Sam Smith:

We started the season and said Markkanen’s fate and future were the biggest questions, and they still are. I guess one hint is the way his role has increasingly diminished. I’ve often written after seeing those first two seasons that there’s something there. It’s looking more like it will be there rather than here.

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Nicholas Hill:

Luka and Lebron have both sounded off on the whole play in concept recently. True they're both currently on teams in that 7-10 range but their disapproval of the idea is warranted, I believe. If it was to discourage tanking, the new odds were doing that anyway. I had the idea that maybe it was more so geared toward the Western conference where it seems many teams that should make the playoffs don't. Even still, all the tiebreaker rules ensure that the deserving team gets that 8th seed. 1-16 seeding would better solve that even if the travel would be wonky. Over half of the 30 nba teams advance in a normal season. So, if a team didn't advance, they weren't good enough. Plain and simple. I hope this is the last year of this experiment. I'd rather 1-16 seeding with a 2-3-2 format to reduce travel when needed and equal lottery odds for the 14 teams who miss the playoffs. How would you tackle playoff seeding and tanking?

Sam Smith:

It’s obviously amusing that players (and owners) only complain when it’s possible they will be in it and not someone else. Human nature apparently extends to sports, as well. To your point, as Billy Donovan might say, no feeling sorry if you can’t be in at least sixth place. I’d never want 1-16 seeding because that takes out the traditional conference matchups. Plus, it becomes unfair unless you equalize the schedule. And then you have rivals playing one another even less. The conferences with free agency and the draft dividing talent are as balanced as they have to be. I hope they keep the play-in because that’s what seven through 10 should be about, earning your way into the playoffs. I’d actually like to see a four through 10 play-in with perhaps a two of three series. If you’re fifth, again, you hardly have had an elite season. Earn your way in! Plus, the more games that matter the better the product. You see now so many teams resting players and not taking the regular season seriously. I think they’d be more serious if they needed to be top for to avoid the tournament. The problem is you can leave the top teams off too long and then they lose some edge and are more vulnerable in the first round. Still, I believe the NBA has improved things with the play-in. After all, we’d have abandoned the Bulls by now if it were the way it was. Hey, it ain’t over!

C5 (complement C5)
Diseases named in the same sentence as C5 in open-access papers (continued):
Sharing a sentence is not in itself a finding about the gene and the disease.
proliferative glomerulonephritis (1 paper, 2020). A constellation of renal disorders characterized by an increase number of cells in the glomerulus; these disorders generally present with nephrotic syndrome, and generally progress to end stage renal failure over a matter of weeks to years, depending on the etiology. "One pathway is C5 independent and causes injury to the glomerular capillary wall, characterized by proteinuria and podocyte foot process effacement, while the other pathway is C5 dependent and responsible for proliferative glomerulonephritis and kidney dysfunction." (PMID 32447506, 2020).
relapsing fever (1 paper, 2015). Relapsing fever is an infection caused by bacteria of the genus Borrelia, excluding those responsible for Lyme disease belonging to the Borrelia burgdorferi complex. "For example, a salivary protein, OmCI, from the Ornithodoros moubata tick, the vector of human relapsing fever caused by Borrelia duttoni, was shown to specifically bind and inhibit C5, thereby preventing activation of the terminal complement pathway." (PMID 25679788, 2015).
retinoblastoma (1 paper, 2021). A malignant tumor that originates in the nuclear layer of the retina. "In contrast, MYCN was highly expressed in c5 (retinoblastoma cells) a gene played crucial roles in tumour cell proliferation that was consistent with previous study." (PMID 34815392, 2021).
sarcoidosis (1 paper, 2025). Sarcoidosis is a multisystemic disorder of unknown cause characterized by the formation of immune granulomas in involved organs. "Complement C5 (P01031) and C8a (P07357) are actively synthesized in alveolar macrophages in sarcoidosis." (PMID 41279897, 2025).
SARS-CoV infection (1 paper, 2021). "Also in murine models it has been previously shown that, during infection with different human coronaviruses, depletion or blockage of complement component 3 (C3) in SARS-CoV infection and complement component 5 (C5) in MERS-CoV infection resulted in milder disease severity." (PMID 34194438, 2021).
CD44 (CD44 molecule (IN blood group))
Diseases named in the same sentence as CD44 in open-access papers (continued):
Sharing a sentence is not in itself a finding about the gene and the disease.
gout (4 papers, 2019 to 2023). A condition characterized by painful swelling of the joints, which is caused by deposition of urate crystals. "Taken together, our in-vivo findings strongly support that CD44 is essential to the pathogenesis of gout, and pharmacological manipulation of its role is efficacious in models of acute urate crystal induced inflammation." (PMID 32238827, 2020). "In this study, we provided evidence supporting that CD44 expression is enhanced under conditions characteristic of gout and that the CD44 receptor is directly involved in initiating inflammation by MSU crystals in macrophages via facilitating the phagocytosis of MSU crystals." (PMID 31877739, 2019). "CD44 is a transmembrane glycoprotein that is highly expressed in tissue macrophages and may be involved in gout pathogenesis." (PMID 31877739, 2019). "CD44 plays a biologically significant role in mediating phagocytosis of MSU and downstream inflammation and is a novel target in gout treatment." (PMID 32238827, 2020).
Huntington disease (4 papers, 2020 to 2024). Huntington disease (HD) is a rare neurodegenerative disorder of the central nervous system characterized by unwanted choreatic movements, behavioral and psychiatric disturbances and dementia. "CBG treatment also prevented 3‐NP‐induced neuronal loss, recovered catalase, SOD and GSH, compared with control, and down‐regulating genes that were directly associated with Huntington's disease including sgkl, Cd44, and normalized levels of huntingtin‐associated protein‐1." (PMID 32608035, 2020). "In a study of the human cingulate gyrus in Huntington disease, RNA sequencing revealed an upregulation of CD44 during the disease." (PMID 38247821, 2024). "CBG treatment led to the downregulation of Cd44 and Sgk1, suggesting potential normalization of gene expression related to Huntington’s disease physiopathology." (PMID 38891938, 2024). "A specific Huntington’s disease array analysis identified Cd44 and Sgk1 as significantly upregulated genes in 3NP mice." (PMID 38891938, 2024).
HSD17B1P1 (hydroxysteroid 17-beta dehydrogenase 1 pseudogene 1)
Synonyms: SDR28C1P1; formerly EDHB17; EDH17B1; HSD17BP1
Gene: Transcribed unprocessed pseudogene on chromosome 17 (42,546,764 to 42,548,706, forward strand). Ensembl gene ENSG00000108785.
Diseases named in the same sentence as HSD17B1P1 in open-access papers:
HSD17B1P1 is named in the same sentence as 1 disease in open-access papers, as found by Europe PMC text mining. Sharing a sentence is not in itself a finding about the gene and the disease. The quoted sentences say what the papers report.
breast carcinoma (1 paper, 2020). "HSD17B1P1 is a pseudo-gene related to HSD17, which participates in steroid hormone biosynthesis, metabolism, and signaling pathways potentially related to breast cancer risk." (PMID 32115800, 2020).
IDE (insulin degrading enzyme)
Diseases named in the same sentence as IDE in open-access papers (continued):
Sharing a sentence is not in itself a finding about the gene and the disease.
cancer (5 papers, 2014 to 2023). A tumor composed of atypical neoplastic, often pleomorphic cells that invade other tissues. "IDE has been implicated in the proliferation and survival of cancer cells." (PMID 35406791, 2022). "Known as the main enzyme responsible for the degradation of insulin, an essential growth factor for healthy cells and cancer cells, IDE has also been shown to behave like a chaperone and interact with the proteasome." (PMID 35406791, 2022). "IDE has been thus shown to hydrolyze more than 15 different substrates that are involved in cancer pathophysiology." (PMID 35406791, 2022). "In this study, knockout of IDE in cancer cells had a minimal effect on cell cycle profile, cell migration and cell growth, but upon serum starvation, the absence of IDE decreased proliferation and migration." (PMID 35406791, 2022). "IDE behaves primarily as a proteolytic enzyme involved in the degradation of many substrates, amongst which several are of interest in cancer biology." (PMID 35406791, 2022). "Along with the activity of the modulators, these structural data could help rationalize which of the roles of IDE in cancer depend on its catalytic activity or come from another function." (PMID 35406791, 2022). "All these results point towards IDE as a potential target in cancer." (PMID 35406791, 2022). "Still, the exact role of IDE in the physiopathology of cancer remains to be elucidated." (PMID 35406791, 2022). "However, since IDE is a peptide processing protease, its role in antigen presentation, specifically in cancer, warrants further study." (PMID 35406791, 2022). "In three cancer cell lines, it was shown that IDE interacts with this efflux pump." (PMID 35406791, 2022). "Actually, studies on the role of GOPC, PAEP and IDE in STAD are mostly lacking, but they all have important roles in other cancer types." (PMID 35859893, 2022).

Williams Blanco:

I think that Patrick will be a nice NBA player. A superstar?  Not really. Bulls fans (and some TV commentators) should temper their expectations. He seems more inclined to become a Harrison Barnes rather than a Kawhi Leopard, which it is fine. At his age, he has the Lebron James body type (when he was 19) but unfortunately for the Bulls he has the Tony Snell mentality. The “excuse me Sir, didn’t want to offend you” type of mentality. But he is not alone. There are a lot NBA players that have all the necessary tools to become superstars in this league but their mental aspect never matches the physical one. For Patrick, it is not good sign to have players and coaches begging you to be aggressive. Is there anyone asking Coby to be aggressive? I wish Patrick proves me wrong.

Sam Smith: